Mongolia and Rio Tinto have reached an agreement paving the way for work to resume on a stalled $5 billion underground copper mine that is expected to drive growth for both the country and the global miner.
The Oyu Tolgoi project, which started producing from an open pit mine two years ago, is the biggest single foreign investment in Mongolia, and resolution of the disputes over the second phase has revived hopes for a string of other stalled mining projects.
Rio Tinto's Turquoise Hill Resources arm owns 66 percent of Oyu Tolgoi, while the Mongolian government owns the remainder. Rio is operator of the project, located in the Gobi desert near Mongolia's border with China.
Vancouver-based Turqoise Hill shares leapt by as much as 11 percent to C$5.80 on the Toronto Stock Exchange on Tuesday after Rio Tinto announced the agreement on Monday which it said was signed by itself, Turquoise Hill and the government of Mongolia.
Turqoise Hill shares were last trading at $5.49, 4.8 percent higher on the day.
"There is no doubt that moving forward with the Oyu Tolgoi project will improve the investment climate in Mongolia," Prime Minister Chimediin Saikhanbileg said in a statement.
The project is expected to boost Mongolia's economy by a third when it reaches full capacity.
Disputes between Rio Tinto and Mongolia over taxes and the costs of building the first stage stopped work on the second phase in 2013.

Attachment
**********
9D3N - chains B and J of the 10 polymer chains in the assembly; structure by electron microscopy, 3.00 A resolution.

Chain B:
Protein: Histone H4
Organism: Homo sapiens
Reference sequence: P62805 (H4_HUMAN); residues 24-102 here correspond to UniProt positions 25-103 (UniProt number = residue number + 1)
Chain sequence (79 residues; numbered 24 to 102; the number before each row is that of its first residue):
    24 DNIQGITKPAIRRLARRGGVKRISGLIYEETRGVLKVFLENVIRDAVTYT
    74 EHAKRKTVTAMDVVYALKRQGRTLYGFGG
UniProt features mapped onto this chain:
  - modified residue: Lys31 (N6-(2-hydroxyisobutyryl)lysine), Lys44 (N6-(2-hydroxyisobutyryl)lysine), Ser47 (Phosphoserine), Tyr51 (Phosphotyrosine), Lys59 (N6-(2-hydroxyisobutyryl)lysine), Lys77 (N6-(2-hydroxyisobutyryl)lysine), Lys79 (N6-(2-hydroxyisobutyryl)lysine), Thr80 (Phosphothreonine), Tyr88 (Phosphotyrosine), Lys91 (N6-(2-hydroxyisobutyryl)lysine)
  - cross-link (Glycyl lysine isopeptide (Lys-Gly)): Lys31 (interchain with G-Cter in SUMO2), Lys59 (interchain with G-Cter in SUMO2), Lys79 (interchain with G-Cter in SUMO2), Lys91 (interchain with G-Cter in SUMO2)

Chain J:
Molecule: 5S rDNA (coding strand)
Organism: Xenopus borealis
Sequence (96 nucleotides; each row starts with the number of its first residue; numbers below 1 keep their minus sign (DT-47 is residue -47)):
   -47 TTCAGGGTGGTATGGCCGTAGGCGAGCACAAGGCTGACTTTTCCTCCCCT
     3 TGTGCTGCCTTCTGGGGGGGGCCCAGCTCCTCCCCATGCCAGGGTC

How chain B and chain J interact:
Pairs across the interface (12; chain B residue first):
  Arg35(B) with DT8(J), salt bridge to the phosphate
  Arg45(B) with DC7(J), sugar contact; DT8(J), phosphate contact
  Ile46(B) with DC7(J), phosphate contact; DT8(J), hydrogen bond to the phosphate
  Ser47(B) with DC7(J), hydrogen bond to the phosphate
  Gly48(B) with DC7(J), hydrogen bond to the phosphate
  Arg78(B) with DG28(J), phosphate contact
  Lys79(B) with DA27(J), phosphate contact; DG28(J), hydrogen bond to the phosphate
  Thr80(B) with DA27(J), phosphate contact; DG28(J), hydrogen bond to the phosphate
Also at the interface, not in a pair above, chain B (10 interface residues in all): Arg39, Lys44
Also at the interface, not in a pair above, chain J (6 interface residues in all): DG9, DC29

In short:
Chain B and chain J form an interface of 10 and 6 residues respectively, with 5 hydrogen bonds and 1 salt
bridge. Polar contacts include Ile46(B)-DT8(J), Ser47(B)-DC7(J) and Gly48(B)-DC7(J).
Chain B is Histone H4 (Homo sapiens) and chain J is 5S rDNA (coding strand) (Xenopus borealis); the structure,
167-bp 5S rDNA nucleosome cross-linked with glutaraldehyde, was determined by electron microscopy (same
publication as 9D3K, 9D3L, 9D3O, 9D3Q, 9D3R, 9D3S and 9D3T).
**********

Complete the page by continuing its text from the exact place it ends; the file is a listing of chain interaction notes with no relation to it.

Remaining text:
Along with changes in Mongolia's minerals law and the cancellation of 106 mining licenses, the row has deterred foreign investment and worsened the hit to the country's economy from sliding commodity prices, leading the new prime minister to push hard to resolve all the issues.
The underground expansion, with 25 billion pounds of copper and 12 million ounces of gold reserves, will make Oyu Tolgoi one of the world's top 10 copper mines and propel growth for global miner Rio Tinto outside iron ore.
"This is by far the best undeveloped growth project that any of the majors has, and it's in the best commodity - copper," said Deutsche Bank analyst Paul Young.
Analysts said the underground mine, which Rio says will unlock 80 percent of the copper wealth at the project, could start producing by the end of this decade.
Push for quick start
Under the pact, Rio Tinto agreed to cut its management fees in half to 3 percent of capital costs, gave up a smelter royalty, and agreed to base its 5 percent sales royalty to the government on gross revenue.
Turquoise Hill said those factors were worth less than 2 percent of the $7.4 billon valuation on the underground project.
Before development can begin, Oyu Tolgoi will need to finalise $4 billion in project financing, submit a final feasibility study and secure permits.
The project financing could be completed as early as the fourth quarter, Turquoise Hill Chief Executive Jeffery Tygesen said on a conference call.
Asked if there was room to reduce the capital cost estimate, Turquoise Hill Chief Financial Officer Steeve Thibeault said the amount remained "substantively what our expectation is".
"The intent for all parties is to move as quickly as we can," Rio Tinto Copper and Coal Chief Executive Jean-Sébastien Jacques told Reuters by phone from Dubai.
He gave no details on how soon Rio Tinto expects to complete a feasibility study but said it would take five to seven years of construction work to reach full capacity.
"It's a big project, and the sooner we start, the better," Jacques said.
Analysts estimate the mine will begin commercial production in 2019 or 2020 at the earliest.